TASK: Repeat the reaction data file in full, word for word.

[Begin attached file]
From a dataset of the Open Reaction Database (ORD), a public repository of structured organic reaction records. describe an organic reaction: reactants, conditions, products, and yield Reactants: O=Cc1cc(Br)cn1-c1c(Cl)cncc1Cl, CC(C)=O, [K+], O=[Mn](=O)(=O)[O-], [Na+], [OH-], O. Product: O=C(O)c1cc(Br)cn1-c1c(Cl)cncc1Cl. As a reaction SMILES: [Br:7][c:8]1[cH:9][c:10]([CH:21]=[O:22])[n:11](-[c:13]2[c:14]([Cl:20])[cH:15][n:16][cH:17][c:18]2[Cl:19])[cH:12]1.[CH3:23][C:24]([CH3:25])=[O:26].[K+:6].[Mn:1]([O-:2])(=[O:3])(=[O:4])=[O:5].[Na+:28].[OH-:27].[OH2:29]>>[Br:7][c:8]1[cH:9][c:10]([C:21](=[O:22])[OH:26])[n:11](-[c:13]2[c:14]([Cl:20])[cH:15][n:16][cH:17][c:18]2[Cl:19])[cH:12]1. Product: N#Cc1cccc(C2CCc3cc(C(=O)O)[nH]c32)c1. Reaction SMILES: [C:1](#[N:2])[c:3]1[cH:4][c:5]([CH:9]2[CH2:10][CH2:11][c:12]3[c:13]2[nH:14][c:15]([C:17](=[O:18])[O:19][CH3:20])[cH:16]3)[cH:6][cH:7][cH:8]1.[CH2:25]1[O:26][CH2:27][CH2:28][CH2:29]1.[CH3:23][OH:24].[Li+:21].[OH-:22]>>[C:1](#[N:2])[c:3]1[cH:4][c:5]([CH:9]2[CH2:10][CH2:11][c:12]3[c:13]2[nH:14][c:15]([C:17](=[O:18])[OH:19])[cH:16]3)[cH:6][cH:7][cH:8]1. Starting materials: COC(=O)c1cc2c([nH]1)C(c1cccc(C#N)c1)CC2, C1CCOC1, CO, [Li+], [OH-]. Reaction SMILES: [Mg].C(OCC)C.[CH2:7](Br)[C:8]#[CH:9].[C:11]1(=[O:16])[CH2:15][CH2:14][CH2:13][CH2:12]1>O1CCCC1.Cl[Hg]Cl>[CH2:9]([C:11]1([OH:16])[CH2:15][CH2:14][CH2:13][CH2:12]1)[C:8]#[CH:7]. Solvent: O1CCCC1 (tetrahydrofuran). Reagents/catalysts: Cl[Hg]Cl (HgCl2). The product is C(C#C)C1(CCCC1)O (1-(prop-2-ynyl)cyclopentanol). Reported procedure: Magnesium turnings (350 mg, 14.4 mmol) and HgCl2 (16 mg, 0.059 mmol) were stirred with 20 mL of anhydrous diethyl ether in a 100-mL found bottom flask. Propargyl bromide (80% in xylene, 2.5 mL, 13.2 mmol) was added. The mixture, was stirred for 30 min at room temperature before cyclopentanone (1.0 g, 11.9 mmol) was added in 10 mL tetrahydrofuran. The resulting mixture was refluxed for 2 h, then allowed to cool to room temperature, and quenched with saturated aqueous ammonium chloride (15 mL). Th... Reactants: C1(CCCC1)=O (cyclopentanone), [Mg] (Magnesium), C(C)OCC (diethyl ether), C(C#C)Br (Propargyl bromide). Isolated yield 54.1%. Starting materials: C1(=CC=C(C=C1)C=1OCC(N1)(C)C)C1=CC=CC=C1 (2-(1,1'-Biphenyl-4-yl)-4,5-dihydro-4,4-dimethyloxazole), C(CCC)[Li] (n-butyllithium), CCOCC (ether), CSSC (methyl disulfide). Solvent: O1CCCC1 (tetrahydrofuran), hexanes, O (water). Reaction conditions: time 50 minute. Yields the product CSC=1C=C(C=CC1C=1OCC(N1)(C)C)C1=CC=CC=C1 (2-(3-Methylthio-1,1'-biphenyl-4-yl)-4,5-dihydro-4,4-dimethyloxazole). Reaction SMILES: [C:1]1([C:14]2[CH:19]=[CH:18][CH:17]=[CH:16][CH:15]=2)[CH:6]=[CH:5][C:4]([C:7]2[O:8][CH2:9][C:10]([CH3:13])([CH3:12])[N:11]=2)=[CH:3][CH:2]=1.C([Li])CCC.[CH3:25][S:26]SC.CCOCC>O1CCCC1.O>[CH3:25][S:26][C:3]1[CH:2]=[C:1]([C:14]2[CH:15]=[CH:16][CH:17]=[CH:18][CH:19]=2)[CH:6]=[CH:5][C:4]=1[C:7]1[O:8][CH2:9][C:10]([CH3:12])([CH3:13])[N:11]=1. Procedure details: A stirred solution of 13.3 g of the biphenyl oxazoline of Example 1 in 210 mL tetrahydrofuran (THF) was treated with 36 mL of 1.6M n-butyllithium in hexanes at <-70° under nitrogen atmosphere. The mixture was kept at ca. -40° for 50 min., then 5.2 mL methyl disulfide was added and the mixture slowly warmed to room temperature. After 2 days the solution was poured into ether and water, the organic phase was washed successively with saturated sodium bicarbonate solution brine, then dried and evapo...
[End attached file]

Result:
From a dataset of the Open Reaction Database (ORD), a public repository of structured organic reaction records. describe an organic reaction: reactants, conditions, products, and yield Reactants: O=Cc1cc(Br)cn1-c1c(Cl)cncc1Cl, CC(C)=O, [K+], O=[Mn](=O)(=O)[O-], [Na+], [OH-], O. Product: O=C(O)c1cc(Br)cn1-c1c(Cl)cncc1Cl. As a reaction SMILES: [Br:7][c:8]1[cH:9][c:10]([CH:21]=[O:22])[n:11](-[c:13]2[c:14]([Cl:20])[cH:15][n:16][cH:17][c:18]2[Cl:19])[cH:12]1.[CH3:23][C:24]([CH3:25])=[O:26].[K+:6].[Mn:1]([O-:2])(=[O:3])(=[O:4])=[O:5].[Na+:28].[OH-:27].[OH2:29]>>[Br:7][c:8]1[cH:9][c:10]([C:21](=[O:22])[OH:26])[n:11](-[c:13]2[c:14]([Cl:20])[cH:15][n:16][cH:17][c:18]2[Cl:19])[cH:12]1. Product: N#Cc1cccc(C2CCc3cc(C(=O)O)[nH]c32)c1. Reaction SMILES: [C:1](#[N:2])[c:3]1[cH:4][c:5]([CH:9]2[CH2:10][CH2:11][c:12]3[c:13]2[nH:14][c:15]([C:17](=[O:18])[O:19][CH3:20])[cH:16]3)[cH:6][cH:7][cH:8]1.[CH2:25]1[O:26][CH2:27][CH2:28][CH2:29]1.[CH3:23][OH:24].[Li+:21].[OH-:22]>>[C:1](#[N:2])[c:3]1[cH:4][c:5]([CH:9]2[CH2:10][CH2:11][c:12]3[c:13]2[nH:14][c:15]([C:17](=[O:18])[OH:19])[cH:16]3)[cH:6][cH:7][cH:8]1. Starting materials: COC(=O)c1cc2c([nH]1)C(c1cccc(C#N)c1)CC2, C1CCOC1, CO, [Li+], [OH-]. Reaction SMILES: [Mg].C(OCC)C.[CH2:7](Br)[C:8]#[CH:9].[C:11]1(=[O:16])[CH2:15][CH2:14][CH2:13][CH2:12]1>O1CCCC1.Cl[Hg]Cl>[CH2:9]([C:11]1([OH:16])[CH2:15][CH2:14][CH2:13][CH2:12]1)[C:8]#[CH:7]. Solvent: O1CCCC1 (tetrahydrofuran). Reagents/catalysts: Cl[Hg]Cl (HgCl2). The product is C(C#C)C1(CCCC1)O (1-(prop-2-ynyl)cyclopentanol). Reported procedure: Magnesium turnings (350 mg, 14.4 mmol) and HgCl2 (16 mg, 0.059 mmol) were stirred with 20 mL of anhydrous diethyl ether in a 100-mL found bottom flask. Propargyl bromide (80% in xylene, 2.5 mL, 13.2 mmol) was added. The mixture, was stirred for 30 min at room temperature before cyclopentanone (1.0 g, 11.9 mmol) was added in 10 mL tetrahydrofuran. The resulting mixture was refluxed for 2 h, then allowed to cool to room temperature, and quenched with saturated aqueous ammonium chloride (15 mL). Th... Reactants: C1(CCCC1)=O (cyclopentanone), [Mg] (Magnesium), C(C)OCC (diethyl ether), C(C#C)Br (Propargyl bromide). Isolated yield 54.1%. Starting materials: C1(=CC=C(C=C1)C=1OCC(N1)(C)C)C1=CC=CC=C1 (2-(1,1'-Biphenyl-4-yl)-4,5-dihydro-4,4-dimethyloxazole), C(CCC)[Li] (n-butyllithium), CCOCC (ether), CSSC (methyl disulfide). Solvent: O1CCCC1 (tetrahydrofuran), hexanes, O (water). Reaction conditions: time 50 minute. Yields the product CSC=1C=C(C=CC1C=1OCC(N1)(C)C)C1=CC=CC=C1 (2-(3-Methylthio-1,1'-biphenyl-4-yl)-4,5-dihydro-4,4-dimethyloxazole). Reaction SMILES: [C:1]1([C:14]2[CH:19]=[CH:18][CH:17]=[CH:16][CH:15]=2)[CH:6]=[CH:5][C:4]([C:7]2[O:8][CH2:9][C:10]([CH3:13])([CH3:12])[N:11]=2)=[CH:3][CH:2]=1.C([Li])CCC.[CH3:25][S:26]SC.CCOCC>O1CCCC1.O>[CH3:25][S:26][C:3]1[CH:2]=[C:1]([C:14]2[CH:15]=[CH:16][CH:17]=[CH:18][CH:19]=2)[CH:6]=[CH:5][C:4]=1[C:7]1[O:8][CH2:9][C:10]([CH3:12])([CH3:13])[N:11]=1. Procedure details: A stirred solution of 13.3 g of the biphenyl oxazoline of Example 1 in 210 mL tetrahydrofuran (THF) was treated with 36 mL of 1.6M n-butyllithium in hexanes at <-70° under nitrogen atmosphere. The mixture was kept at ca. -40° for 50 min., then 5.2 mL methyl disulfide was added and the mixture slowly warmed to room temperature. After 2 days the solution was poured into ether and water, the organic phase was washed successively with saturated sodium bicarbonate solution brine, then dried and evapo...